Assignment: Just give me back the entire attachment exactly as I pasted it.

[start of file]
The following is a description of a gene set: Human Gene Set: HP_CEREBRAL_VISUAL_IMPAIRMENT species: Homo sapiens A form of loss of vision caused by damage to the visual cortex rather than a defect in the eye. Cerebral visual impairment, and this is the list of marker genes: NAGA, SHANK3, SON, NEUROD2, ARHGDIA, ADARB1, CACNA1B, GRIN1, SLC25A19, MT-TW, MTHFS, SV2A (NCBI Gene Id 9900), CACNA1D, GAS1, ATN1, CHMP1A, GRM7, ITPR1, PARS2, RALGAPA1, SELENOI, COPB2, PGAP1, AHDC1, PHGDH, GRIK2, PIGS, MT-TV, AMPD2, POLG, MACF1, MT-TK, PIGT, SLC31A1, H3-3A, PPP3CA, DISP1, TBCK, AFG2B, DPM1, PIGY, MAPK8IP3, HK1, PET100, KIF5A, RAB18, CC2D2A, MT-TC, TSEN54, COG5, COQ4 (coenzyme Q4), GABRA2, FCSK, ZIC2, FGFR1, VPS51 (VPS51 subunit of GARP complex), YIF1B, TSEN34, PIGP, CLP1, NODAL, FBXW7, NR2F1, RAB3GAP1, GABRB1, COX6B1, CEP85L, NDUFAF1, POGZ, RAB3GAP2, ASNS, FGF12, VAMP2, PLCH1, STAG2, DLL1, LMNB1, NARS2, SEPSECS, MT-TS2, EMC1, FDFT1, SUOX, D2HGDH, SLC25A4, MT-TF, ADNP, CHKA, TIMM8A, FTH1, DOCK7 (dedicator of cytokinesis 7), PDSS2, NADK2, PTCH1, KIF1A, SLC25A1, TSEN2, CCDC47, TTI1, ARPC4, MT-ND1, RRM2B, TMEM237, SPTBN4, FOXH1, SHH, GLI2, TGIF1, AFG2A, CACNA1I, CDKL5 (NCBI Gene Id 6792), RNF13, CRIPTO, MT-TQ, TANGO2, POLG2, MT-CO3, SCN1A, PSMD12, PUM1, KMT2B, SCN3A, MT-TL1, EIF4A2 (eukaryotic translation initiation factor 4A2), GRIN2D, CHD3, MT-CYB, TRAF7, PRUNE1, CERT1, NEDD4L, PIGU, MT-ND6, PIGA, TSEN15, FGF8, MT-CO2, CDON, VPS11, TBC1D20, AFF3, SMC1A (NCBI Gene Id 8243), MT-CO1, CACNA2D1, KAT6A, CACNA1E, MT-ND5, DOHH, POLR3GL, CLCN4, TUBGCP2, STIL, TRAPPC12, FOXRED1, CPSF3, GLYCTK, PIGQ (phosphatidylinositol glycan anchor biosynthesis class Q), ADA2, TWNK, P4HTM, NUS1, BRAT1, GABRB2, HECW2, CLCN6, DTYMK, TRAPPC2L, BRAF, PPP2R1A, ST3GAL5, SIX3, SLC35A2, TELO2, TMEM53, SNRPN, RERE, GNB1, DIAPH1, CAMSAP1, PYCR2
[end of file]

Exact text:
The following is a description of a gene set: Human Gene Set: HP_CEREBRAL_VISUAL_IMPAIRMENT species: Homo sapiens A form of loss of vision caused by damage to the visual cortex rather than a defect in the eye. Cerebral visual impairment, and this is the list of marker genes: NAGA, SHANK3, SON, NEUROD2, ARHGDIA, ADARB1, CACNA1B, GRIN1, SLC25A19, MT-TW, MTHFS, SV2A (NCBI Gene Id 9900), CACNA1D, GAS1, ATN1, CHMP1A, GRM7, ITPR1, PARS2, RALGAPA1, SELENOI, COPB2, PGAP1, AHDC1, PHGDH, GRIK2, PIGS, MT-TV, AMPD2, POLG, MACF1, MT-TK, PIGT, SLC31A1, H3-3A, PPP3CA, DISP1, TBCK, AFG2B, DPM1, PIGY, MAPK8IP3, HK1, PET100, KIF5A, RAB18, CC2D2A, MT-TC, TSEN54, COG5, COQ4 (coenzyme Q4), GABRA2, FCSK, ZIC2, FGFR1, VPS51 (VPS51 subunit of GARP complex), YIF1B, TSEN34, PIGP, CLP1, NODAL, FBXW7, NR2F1, RAB3GAP1, GABRB1, COX6B1, CEP85L, NDUFAF1, POGZ, RAB3GAP2, ASNS, FGF12, VAMP2, PLCH1, STAG2, DLL1, LMNB1, NARS2, SEPSECS, MT-TS2, EMC1, FDFT1, SUOX, D2HGDH, SLC25A4, MT-TF, ADNP, CHKA, TIMM8A, FTH1, DOCK7 (dedicator of cytokinesis 7), PDSS2, NADK2, PTCH1, KIF1A, SLC25A1, TSEN2, CCDC47, TTI1, ARPC4, MT-ND1, RRM2B, TMEM237, SPTBN4, FOXH1, SHH, GLI2, TGIF1, AFG2A, CACNA1I, CDKL5 (NCBI Gene Id 6792), RNF13, CRIPTO, MT-TQ, TANGO2, POLG2, MT-CO3, SCN1A, PSMD12, PUM1, KMT2B, SCN3A, MT-TL1, EIF4A2 (eukaryotic translation initiation factor 4A2), GRIN2D, CHD3, MT-CYB, TRAF7, PRUNE1, CERT1, NEDD4L, PIGU, MT-ND6, PIGA, TSEN15, FGF8, MT-CO2, CDON, VPS11, TBC1D20, AFF3, SMC1A (NCBI Gene Id 8243), MT-CO1, CACNA2D1, KAT6A, CACNA1E, MT-ND5, DOHH, POLR3GL, CLCN4, TUBGCP2, STIL, TRAPPC12, FOXRED1, CPSF3, GLYCTK, PIGQ (phosphatidylinositol glycan anchor biosynthesis class Q), ADA2, TWNK, P4HTM, NUS1, BRAT1, GABRB2, HECW2, CLCN6, DTYMK, TRAPPC2L, BRAF, PPP2R1A, ST3GAL5, SIX3, SLC35A2, TELO2, TMEM53, SNRPN, RERE, GNB1, DIAPH1, CAMSAP1, PYCR2